“Many sophisticated collectors of large cents do not keep their coins in PCGS or NGC holders,” Burdick observes. “They like to study all the details, including the edges.”

Burdick recommends, though, that most collectors purchase coins that are PCGS- or NGC-graded and keep them in sealed holders. Burdick notes the reality that “many early copper specialists tend to like raw [not encapsulated] coins” and the reality that raw coins–especially copper–tend to be permanently harmed when handled by people, even experienced collectors.

After copper collectors or others remove large cents from PCGS or NGC holders, the same coins are often re-submitted at later times. Though the concept of encapsulation has become much more accepted among large cent collectors over the past several years, a majority of die variety specialists are not completely comfortable with PCGS or NGC holders.

An immediate point here is that population data for large cents is less reliable as a measure of the number of coins extant in particular grade ranges than population data is for early gold coins. In all cases, however, collectors should not rely heavily on such population data as many individual coins have been submitted on multiple occasions by people who did not promptly return the labels inside the former holders.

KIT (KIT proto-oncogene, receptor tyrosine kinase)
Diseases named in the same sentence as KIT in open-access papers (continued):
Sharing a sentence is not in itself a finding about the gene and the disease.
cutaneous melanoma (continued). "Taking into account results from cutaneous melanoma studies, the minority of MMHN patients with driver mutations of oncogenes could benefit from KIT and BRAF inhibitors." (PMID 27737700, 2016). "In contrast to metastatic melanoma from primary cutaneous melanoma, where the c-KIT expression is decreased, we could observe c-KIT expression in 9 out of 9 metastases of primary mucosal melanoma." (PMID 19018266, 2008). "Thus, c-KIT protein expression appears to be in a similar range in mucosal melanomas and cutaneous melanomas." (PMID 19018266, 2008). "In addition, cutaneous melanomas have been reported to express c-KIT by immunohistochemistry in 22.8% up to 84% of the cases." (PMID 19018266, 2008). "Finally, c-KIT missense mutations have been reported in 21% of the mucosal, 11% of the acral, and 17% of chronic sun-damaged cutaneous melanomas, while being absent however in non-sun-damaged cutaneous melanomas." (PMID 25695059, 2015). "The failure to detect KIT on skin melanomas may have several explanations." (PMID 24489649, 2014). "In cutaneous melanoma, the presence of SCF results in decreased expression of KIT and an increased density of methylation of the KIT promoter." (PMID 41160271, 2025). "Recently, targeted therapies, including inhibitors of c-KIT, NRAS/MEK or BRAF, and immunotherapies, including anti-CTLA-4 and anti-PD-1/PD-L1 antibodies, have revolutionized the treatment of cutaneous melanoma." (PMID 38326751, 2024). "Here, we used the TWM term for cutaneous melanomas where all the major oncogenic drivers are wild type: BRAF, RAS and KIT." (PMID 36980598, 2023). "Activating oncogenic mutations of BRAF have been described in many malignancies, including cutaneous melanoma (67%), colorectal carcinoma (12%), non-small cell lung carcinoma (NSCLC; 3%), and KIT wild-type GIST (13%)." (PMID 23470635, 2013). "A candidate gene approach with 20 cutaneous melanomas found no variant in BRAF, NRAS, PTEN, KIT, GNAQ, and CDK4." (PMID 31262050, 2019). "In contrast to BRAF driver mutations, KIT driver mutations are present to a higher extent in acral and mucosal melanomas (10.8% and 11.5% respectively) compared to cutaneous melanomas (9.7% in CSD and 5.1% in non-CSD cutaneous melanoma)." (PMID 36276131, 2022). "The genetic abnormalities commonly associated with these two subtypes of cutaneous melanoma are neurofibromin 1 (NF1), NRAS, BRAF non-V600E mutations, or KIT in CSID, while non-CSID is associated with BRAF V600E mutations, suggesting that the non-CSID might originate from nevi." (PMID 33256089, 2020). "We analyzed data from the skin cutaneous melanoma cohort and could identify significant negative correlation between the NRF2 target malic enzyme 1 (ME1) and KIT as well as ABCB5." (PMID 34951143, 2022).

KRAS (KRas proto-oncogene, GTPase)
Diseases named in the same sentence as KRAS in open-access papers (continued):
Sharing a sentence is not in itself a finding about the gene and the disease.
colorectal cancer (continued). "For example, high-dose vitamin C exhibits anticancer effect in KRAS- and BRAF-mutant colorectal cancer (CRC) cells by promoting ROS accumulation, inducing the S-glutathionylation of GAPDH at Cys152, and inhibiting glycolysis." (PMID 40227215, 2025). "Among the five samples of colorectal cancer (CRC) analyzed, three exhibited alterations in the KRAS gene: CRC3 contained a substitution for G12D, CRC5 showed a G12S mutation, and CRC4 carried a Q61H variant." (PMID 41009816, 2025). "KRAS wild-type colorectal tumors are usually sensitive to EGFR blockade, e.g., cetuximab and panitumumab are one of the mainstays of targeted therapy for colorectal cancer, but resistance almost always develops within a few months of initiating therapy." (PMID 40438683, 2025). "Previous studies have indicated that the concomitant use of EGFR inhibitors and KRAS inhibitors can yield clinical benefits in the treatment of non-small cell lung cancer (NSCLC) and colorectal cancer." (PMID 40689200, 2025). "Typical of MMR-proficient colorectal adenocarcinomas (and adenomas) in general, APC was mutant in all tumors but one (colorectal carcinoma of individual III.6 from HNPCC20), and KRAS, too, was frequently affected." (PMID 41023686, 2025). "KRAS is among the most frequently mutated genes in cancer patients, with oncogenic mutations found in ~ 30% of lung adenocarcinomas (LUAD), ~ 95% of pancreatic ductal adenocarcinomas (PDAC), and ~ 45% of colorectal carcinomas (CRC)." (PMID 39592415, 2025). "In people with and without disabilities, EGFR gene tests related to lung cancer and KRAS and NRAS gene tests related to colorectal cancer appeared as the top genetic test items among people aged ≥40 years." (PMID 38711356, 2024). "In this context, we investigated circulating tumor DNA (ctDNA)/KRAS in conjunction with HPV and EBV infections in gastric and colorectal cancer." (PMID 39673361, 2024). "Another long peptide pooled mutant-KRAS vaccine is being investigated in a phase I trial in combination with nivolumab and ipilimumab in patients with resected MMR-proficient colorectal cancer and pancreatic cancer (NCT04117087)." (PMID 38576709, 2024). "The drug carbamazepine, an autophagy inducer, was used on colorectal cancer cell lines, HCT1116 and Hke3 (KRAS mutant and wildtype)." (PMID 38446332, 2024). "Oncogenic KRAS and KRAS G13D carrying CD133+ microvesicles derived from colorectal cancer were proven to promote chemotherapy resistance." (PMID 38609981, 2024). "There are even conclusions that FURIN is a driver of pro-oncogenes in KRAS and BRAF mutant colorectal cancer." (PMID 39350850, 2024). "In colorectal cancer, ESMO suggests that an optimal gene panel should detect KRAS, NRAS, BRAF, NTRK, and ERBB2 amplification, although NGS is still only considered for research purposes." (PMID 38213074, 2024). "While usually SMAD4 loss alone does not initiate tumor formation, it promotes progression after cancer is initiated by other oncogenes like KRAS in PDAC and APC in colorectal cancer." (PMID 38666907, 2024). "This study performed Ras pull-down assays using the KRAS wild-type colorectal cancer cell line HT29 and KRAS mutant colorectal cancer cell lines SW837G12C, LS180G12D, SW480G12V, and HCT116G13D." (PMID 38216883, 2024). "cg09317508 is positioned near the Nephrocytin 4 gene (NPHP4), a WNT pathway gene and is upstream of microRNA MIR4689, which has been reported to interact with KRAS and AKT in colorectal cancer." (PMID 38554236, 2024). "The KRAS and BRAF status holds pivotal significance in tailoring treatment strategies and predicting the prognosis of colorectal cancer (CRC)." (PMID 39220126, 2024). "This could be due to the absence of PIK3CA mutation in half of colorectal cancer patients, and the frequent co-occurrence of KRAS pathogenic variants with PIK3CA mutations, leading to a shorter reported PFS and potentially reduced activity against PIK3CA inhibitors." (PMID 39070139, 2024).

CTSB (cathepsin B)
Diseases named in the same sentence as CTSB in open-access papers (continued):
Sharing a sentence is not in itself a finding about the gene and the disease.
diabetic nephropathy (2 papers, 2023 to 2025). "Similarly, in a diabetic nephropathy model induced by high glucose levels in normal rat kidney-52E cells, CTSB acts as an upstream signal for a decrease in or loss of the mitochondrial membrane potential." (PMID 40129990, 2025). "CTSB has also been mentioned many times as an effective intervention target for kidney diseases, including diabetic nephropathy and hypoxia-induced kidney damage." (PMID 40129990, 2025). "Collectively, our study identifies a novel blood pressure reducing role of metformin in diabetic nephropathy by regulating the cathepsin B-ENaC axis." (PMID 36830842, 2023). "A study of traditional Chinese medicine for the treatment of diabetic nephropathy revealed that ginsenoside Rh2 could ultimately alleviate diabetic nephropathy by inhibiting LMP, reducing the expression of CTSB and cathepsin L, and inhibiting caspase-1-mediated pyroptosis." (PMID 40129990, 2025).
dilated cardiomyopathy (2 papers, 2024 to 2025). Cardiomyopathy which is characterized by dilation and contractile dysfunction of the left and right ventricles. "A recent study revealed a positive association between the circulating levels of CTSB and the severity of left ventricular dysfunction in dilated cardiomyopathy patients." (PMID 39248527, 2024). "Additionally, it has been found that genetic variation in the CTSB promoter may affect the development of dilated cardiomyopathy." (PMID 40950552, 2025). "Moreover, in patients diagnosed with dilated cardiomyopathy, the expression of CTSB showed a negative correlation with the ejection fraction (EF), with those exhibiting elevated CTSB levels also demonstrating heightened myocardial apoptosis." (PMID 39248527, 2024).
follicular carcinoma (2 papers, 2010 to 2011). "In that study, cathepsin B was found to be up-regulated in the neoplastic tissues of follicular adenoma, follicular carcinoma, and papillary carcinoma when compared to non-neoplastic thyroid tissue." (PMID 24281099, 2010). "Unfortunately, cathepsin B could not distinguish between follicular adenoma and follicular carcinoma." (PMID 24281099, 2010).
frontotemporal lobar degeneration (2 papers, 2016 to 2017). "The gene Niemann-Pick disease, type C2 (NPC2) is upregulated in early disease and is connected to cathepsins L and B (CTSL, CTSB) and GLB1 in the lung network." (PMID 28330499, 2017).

Of all varieties of 1794 ‘Head of 1794’ Cents, four are PCGS-certified MS-66BN and three are certified MS-66+BN – though it is unlikely that these constitute seven different coins. In March 2014, Stack’s Bowers auctioned a PCGS-graded MS-66BN coin that was not great, which sold for $129,250. The Jackman-Jung coin is vastly superior.

1794 eliasberg apple cheek large centThe Eliasberg-Earle-Madison 1794 is rivals the Jackman-Jung coin. That (S-26) Eliasberg piece was PCGS-certified MS-66RB in the 1990s, perhaps shortly after it was auctioned in May 1996. It is the only 1794 ‘Head of 1794’ cent that is PCGS-certified MS-66RB. Two are PCGS-certified as MS-65RB. All the U.S. coins in the Eliasberg Collection were not certified when they were auctioned in 1982, 1996, or 1997.

The Jackman-Jung (S-24 = Apple Check) coin has more eye appeal overall, though the Eliasberg (S-26) piece has more ‘mint red color’. Importantly, this Eliasberg 1794 is not of the Apple Cheek variety; it is of a less noticeable and less famous variety (S-26).

Numismatist Denis Loring lists the Eliasberg Apple Cheek (S-24) as the second-finest Apple Cheek cent. Eliasberg had many Gem-quality large cents.

The Eliasberg Apple Cheek (S-24) is PCGS-certified MS-66+BN. The Jackman-Jung Apple Cheek and the already mentioned Eliasberg-Earle-Madison (S-26) are of higher quality, in my view… though, admittedly, I have not seen the Eliasberg Apple Cheek in a very long time.